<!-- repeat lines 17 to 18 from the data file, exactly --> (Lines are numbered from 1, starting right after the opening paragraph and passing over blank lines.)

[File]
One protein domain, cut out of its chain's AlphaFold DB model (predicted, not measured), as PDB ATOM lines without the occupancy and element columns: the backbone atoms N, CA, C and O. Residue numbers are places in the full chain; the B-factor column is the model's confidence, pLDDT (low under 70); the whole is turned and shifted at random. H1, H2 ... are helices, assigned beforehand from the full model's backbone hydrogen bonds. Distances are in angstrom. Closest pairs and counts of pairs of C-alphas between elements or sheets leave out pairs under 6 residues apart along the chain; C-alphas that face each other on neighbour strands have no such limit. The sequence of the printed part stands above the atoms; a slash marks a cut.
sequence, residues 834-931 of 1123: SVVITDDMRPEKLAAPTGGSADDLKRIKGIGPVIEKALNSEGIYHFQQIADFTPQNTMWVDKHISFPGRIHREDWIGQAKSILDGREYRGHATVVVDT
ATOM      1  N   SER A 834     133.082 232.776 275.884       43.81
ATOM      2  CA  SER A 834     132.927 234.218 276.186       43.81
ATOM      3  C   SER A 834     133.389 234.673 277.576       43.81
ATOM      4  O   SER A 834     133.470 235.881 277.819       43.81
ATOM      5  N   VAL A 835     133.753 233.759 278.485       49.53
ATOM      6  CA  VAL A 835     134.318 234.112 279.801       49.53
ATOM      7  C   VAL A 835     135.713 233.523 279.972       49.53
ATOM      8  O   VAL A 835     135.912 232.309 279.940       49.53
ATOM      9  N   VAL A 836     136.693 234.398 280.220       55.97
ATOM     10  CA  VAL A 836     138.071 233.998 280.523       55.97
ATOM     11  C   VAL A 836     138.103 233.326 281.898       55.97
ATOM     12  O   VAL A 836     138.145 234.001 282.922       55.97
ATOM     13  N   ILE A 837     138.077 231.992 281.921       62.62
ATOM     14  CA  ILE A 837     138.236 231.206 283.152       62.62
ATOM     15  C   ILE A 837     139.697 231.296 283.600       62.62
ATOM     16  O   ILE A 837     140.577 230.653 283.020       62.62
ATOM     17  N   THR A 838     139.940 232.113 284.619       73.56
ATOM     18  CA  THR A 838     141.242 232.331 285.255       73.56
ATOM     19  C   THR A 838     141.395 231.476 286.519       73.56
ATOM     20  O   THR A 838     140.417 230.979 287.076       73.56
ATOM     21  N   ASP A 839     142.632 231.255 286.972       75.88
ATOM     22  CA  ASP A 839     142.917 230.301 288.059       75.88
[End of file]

ATOM     16  O   ILE A 837     140.577 230.653 283.020       62.62
ATOM     17  N   THR A 838     139.940 232.113 284.619       73.56